After he went down against Cincinnati in October 2013, Mayo turned into a shell of his former self. He missed the majority of the season again in 2014 after suffering yet another October injury, and it wasn’t a good sign that people were saying by the end of the Pats Super Bowl season, “The Patriots have only had Ridley and Mayo suffer season ending injuries among their significant players, and that’s not bad at all!”
In 2015, Mayo played every game up until the AFC Championship game, but he was the clear afterthought of a linebacking core that included Hightower, Collins, and Freeney. When even Freeney seemed to be a better option thatn Mayo, or at least 90% of the player for 10% of the cost, the writing was on the wall for Mayo. He wasn’t gonna return for the 2016 season unless he took a MASSIVE paycut. It seemed obvious that the Pats would cut Mayo and his $11.4 million cap hit, thereby only being stuck with a dead cap hit of $4.4 million that could be spread out over 2 years. Mayo would sign a higher contract with some dumb team who would overpay him for his twilight years. There would be no hard feelings with his departure, but Bill Belichick isn’t dumb enough to pay a guy based on name alone.
Instead, Mayo added to the reasons that Pats fans should love him. He decided to retire, which saves New England the $4.4M in dead cap money. The $4.4M sum may not seem like a lot because every important free agent will cost much more, but it means a ton to a team that will see Chandler Jones, Dont’a Hightower, Jamie Collins, and Malcolm Butler hit free agency next March. Jones and Hightower will probably sign extensions that will lower their 2016 cap hits, but now Belichick can use some of that $4.4M to work in an extension for Butler, for instance, that would raise his 2016 cap hit but keep the 2017 cap hit lower than expected.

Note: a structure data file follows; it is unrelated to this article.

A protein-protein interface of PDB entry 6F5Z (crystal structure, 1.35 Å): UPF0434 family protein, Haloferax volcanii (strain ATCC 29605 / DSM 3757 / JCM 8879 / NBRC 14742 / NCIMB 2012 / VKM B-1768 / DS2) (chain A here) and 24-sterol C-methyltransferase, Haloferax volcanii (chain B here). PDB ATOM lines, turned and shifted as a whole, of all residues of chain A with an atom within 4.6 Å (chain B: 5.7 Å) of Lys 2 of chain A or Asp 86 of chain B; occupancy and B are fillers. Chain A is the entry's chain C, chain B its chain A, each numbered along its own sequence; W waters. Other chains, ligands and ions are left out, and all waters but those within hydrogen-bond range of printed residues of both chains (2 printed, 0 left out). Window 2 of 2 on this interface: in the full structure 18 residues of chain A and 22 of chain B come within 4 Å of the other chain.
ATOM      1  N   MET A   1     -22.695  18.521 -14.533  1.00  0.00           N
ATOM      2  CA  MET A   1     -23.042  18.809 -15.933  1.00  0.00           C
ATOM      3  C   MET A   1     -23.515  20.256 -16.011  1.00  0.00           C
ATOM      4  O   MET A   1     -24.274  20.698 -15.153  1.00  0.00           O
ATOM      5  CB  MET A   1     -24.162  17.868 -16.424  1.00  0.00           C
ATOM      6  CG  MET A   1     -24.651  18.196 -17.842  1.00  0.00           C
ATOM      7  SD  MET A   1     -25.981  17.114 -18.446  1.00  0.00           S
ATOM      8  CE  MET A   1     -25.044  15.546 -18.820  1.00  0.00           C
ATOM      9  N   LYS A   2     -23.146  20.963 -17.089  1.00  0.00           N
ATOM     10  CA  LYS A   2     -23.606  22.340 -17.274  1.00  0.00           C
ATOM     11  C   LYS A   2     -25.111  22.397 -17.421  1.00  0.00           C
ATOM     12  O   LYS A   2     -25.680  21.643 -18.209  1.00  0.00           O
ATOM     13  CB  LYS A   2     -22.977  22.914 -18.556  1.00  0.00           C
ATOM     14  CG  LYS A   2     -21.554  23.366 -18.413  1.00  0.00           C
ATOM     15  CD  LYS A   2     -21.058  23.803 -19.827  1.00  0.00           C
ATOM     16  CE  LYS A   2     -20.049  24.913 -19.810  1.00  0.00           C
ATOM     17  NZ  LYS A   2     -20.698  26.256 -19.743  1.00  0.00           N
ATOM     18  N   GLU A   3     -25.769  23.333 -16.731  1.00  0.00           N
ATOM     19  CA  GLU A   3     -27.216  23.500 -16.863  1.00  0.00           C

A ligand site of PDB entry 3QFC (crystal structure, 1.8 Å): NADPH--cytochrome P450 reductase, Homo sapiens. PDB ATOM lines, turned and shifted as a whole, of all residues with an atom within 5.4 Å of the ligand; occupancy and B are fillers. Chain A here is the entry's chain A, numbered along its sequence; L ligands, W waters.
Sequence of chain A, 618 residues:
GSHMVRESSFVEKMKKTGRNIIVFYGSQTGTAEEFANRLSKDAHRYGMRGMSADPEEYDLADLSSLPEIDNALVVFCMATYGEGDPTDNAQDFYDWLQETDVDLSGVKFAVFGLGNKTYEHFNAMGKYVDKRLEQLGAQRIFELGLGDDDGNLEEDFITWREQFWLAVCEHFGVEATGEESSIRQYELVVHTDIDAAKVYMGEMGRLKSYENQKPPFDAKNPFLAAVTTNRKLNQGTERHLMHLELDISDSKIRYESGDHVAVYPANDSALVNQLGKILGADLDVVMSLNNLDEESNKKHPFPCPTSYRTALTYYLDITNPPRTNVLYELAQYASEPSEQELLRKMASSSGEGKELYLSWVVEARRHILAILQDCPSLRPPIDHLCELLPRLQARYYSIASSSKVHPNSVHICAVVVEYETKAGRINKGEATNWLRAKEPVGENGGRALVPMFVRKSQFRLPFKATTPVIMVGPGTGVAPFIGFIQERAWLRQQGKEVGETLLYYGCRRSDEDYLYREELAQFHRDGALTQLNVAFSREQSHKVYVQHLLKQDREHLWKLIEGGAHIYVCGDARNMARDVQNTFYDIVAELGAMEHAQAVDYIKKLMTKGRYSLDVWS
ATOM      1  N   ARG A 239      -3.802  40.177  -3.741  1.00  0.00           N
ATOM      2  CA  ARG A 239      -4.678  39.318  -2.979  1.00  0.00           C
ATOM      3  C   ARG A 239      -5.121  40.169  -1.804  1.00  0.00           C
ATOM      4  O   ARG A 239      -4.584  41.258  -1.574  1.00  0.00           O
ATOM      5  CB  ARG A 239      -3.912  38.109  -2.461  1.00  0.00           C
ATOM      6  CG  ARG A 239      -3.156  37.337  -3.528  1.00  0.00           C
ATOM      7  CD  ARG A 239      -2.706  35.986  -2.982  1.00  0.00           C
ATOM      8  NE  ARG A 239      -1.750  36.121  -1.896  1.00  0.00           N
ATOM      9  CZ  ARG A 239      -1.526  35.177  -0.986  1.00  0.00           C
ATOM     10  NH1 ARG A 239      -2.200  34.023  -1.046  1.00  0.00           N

Mayo’s departure is a blessing for the Pats. He was going to leave anyway barring a giant and unexpected paycut, and now BB has more room to work with. Mayo’s tenure with the Patriots had many bright spots, and it’s only fitting that his retirement is yet another one for number 51.
The Patriots are the best team in the league, and we all know it. They’re my pick to win the Super Bowl this year, and I’m guessing that they’re your pick, too. But if 2005 through 2013 taught us anything, it’s that different teams can get hot for one game and knock off the Pats.
Since it’s impossible not to look ahead as a Pats fan given how they’re doing this season, let’s look ahead and try to determine which teams could give New England the most trouble, either AFC teams in the Divisional or Conference Round of the playoffs or NFC teams in the Super Bowl.
We have to understand the kinds of teams that beat the pats from 05 to 13, also known as the Drought Years. Here is a list of the teams that knocked off the Pats and their head coaches, as well as their DVOA rankings that season on offense and defense.
2005: Denver Broncos — Head Coach: Mike Shanahan — Offense DVOA Rank — 2. Defense DVOA Rank: 9 Overall: 2
2006: Indianapolis Colts — Tony Dungy — Offense: 1 — Defense: 25 — Overall: 7
2007 New York Giants — Tom Coughlin — Offense: 18 — Defense: 13 — Overall: 14
2008: Bernard Pollard. Screw Bernard Pollard.
2009: Baltimore Ravens — John Harbaugh — Offense: 9 — Defense: 4 — Overall: 1
2010: New York Jets — Rex Ryan — Offense: 16 — Defense: 5 — Overall: 6
2011: New York Giants — Tom Coughlin — Offense: 7 — Defense: 19: Overall: 12